Another 8 sections question!

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Another 8 sections question!

Postby Maestromap » Wed Nov 03, 2010 10:17 pm

ok, Lately I've been wondering if the version of the 8 sections of brocade I'm doing is correct. The version I learned is from these videos: here. Is this method correct? I know there are many variations to the 8 sections but I'm not sure how good of a version this one is. I do plan on getting Dr. Yang's book and DVD in the near future. any help you can give me is greatly appreciated.

Thanks,
Michael
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just my opinion

Postby nitsuj » Thu Nov 04, 2010 12:30 am

If you practice this version of the set, it won't hurt. When (and you should ASAP) you get the DVD, be sure to watch the entire thing before practicing. You will find some similarities and some significant differences in the actual technique. HOWEVER, Dr. Yang's instruction will provide you with the theory of the practice, as well as subtleties of technique that your link(s) do not provide.
I would recommend buying the 8 Pieces DVD, watch it, and to take notes as if you were writing your own text on the set.
THEN buy the book to compare your notes to, and fill in any blanks you may have.
Root of Chinese Qigong is HIGHLY recommended too; probably even more so than the 8 Pieces Book (DVD is essential!)--- though both would be nice.
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Postby joeblast » Thu Nov 04, 2010 7:50 am

Its not a matter of correct or incorrect, its a matter of good, better, best - any of these versions of 8 brocades will have its own qualities that focus a little more on this or that. Study what you can get your hands on, adopt particulars that resonate better with you and your body, study the underlying theories to ascertain the efficacy and make the choice that works best for you.

I used to do 8 brocades but havent in a long time - I have an entire regimen I do that is rather yoga-ey and qigong-ey, many components of 8 brocades are in it, but I have too many other things to work on to limit the motion to that which is prescribed by the 8 brocades :)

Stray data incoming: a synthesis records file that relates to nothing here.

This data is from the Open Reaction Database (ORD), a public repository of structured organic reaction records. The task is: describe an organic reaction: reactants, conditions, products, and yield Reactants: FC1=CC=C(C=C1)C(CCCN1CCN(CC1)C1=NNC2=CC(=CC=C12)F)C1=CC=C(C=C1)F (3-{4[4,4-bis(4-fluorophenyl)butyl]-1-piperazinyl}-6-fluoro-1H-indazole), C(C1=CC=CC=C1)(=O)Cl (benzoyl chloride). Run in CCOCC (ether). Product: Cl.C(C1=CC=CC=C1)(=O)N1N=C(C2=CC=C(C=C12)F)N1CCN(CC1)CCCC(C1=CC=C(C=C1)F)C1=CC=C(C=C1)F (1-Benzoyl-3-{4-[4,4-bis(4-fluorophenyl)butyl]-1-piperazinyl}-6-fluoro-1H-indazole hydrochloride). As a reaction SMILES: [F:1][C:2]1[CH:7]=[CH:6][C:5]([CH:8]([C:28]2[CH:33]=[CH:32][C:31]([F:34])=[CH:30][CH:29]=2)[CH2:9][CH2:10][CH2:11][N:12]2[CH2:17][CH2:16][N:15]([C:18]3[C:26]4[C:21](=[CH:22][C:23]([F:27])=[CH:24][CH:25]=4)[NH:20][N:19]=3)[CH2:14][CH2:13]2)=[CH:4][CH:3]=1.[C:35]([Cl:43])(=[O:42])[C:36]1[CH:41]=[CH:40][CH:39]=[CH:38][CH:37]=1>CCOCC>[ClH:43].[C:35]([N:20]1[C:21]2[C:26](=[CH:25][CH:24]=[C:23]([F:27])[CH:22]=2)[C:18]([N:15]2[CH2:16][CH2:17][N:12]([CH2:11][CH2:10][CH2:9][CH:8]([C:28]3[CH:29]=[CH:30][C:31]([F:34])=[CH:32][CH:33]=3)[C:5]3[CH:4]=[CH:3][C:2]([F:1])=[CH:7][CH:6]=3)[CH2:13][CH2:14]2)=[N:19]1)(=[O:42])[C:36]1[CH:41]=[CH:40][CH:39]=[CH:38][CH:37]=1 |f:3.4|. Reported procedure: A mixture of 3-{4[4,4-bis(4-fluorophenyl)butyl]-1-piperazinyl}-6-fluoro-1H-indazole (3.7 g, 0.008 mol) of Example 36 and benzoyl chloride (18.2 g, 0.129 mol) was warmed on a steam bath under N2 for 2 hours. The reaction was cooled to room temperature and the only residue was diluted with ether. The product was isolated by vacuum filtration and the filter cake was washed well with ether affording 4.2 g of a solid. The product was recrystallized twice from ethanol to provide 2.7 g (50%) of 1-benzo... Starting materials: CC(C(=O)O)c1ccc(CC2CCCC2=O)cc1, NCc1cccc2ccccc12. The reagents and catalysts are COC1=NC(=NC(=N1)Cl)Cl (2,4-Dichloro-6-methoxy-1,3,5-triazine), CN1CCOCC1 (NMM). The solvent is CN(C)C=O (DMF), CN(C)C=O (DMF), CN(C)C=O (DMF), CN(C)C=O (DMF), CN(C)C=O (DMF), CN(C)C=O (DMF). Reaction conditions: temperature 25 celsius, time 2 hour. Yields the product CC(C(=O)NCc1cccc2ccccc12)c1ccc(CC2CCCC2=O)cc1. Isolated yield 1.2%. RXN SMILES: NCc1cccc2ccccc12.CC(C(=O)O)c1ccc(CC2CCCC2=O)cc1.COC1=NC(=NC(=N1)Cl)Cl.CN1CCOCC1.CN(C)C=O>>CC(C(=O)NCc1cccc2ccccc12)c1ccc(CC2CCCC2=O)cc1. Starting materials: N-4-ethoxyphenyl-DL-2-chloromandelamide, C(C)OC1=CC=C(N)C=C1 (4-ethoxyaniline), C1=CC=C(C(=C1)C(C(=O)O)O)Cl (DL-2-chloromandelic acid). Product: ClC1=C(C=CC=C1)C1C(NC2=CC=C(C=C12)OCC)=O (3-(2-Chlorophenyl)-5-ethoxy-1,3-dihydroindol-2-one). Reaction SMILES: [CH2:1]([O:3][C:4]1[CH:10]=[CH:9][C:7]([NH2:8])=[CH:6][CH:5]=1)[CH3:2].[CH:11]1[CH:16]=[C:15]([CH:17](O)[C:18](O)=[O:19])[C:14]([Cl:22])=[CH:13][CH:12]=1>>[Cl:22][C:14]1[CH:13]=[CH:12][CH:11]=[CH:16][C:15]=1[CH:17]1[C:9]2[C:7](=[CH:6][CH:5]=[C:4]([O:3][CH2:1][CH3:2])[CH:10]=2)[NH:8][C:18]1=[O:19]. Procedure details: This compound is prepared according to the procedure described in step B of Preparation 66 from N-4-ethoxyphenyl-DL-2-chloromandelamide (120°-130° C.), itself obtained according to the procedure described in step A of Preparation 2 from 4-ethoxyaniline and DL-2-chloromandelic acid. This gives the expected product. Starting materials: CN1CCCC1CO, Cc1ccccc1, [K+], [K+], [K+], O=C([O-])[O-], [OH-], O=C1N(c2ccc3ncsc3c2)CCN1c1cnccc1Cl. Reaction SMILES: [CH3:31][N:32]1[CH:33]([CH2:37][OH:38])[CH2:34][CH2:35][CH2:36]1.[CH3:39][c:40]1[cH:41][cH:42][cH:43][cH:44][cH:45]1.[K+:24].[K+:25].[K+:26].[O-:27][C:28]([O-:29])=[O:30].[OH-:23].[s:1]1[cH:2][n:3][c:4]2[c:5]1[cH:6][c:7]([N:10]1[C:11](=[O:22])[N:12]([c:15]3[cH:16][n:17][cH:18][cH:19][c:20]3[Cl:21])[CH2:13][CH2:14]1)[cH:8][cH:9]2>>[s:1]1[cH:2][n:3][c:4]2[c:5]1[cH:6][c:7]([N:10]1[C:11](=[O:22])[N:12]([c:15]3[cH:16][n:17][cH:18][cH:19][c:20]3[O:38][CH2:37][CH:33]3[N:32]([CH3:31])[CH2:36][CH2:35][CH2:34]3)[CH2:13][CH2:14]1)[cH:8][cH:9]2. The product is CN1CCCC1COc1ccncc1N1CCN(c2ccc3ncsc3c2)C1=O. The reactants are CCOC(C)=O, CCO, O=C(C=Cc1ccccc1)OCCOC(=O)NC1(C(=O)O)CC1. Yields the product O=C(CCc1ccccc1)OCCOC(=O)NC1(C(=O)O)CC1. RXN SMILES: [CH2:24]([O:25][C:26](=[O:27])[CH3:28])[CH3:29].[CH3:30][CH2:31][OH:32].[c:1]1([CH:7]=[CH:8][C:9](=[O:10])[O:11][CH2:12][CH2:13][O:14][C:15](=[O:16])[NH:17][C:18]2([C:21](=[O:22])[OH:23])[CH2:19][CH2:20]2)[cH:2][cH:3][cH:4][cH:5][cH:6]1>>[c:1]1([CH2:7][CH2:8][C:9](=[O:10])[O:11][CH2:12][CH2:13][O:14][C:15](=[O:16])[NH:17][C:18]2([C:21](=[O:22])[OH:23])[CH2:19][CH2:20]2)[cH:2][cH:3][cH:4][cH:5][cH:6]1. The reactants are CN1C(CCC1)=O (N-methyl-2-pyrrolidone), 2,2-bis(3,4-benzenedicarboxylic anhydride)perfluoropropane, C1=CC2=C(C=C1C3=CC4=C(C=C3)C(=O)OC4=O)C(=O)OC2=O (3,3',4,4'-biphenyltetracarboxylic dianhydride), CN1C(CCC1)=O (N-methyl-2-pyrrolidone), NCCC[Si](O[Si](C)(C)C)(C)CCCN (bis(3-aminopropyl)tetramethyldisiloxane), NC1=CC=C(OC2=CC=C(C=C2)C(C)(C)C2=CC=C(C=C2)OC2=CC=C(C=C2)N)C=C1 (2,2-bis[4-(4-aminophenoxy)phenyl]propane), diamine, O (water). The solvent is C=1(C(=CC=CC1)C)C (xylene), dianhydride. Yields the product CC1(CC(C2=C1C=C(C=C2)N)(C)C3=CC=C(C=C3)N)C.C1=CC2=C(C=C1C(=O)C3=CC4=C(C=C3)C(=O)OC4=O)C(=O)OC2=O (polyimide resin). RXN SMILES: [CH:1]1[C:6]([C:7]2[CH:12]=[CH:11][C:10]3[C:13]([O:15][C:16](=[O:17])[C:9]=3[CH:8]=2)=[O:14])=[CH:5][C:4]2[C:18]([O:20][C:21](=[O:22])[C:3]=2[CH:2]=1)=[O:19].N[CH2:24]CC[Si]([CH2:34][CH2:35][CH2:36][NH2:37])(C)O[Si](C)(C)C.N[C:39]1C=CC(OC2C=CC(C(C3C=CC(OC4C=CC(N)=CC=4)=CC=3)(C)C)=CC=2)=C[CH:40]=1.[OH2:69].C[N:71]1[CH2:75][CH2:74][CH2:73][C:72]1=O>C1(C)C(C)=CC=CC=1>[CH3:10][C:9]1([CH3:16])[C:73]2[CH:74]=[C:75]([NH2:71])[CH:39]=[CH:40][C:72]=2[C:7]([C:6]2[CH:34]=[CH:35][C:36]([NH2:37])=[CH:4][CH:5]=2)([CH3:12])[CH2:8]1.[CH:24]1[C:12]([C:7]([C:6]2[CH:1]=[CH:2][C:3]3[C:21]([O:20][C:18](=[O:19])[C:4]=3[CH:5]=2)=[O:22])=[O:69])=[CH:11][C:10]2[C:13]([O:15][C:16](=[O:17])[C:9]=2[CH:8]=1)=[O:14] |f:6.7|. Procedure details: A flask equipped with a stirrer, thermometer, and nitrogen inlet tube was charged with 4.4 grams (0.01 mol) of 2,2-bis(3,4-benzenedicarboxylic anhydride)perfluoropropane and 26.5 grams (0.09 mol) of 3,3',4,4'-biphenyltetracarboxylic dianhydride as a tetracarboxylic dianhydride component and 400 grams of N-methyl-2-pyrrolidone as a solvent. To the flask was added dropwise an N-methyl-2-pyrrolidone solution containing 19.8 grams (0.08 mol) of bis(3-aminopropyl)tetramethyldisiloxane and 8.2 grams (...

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Postby darth_freak » Thu Nov 04, 2010 6:18 pm

seems to me this guy is going a bit too fast.
"Turn your butt!"
Master Yang.

Xavier
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quickly now...

Postby nitsuj » Thu Nov 04, 2010 6:30 pm

Yeah, he does rock through it.
Maybe he places more emphasis on the external aspects of the set. If you do it with more emphasis on stretching and moving faster there will probably be many benefits including increased flexibility and getting in a decent slightly-elevated heart rate cardio workout.
The trade off, I'm guessing, is not developing a sensitivity to qi circulation- and isn't that a major point of practicing qigong? O
therwise going for a swim or a hike might be a better use of time.
Either way, depending on your goals, you can benefit from regular practice of 8 pieces.
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Postby Maestromap » Thu Nov 04, 2010 9:17 pm

Okay, so a question about using 'The Root of Chinese Qigong' book. for me, a beginner, what is the main objective I should be looking for in applying the theories in Dr. Yang's book to the 8 sections. Dr. Yang covers a lot, and I mean a lot, of material in that book and it is kind of daunting to me. what should I focus on first.

Also, would I be at a great disadvantage if I got the 8 sections book as opposed to the DVD? I can get the book from my local Barnes and Noble but not the DVD and I don't have a credit card.

thanks,
Michael
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no problem

Postby nitsuj » Thu Nov 04, 2010 10:39 pm

If the book is what is available to you, then by all means get the book... plus, with the holidays coming up---DVD might make a good present.
As far as "The Root" is concerned, it is a great overall introduction to some of the major concepts of qigong. Of particular importance (at least in regards to where I was/am) was the regulation section (body, mind, breathing-especially the concept of normal abdominal breathing), and the Kan and Li section.
It would be a good idea to slowly read over the sections and just attempt to become familiar with the "big" concepts, some terminology, and pay particular attention to the "easy" stuff---relaxation, breathing from the belly rather than the chest, ways in which qi is moved, etc.
Take it slow and make sure it all sinks in.
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Postby joeblast » Fri Nov 05, 2010 8:04 am

My suggestion for the Root book is just to keep it handy for reference. Going back to it will mean different things to you as you make progress, as you gain understanding and experience many aspects of the book will take on new and deeper meaning as you gain familiarity with the concepts.

There's no test, so dont cram! Put the sponge in the water and let it absorb what it will, then return when it has capacity again ;) You want to "graduate from school" understanding these things thoroughly as opposed to getting a 4 year degree in two, so to speak. It will help you know the path so that you may better walk it.
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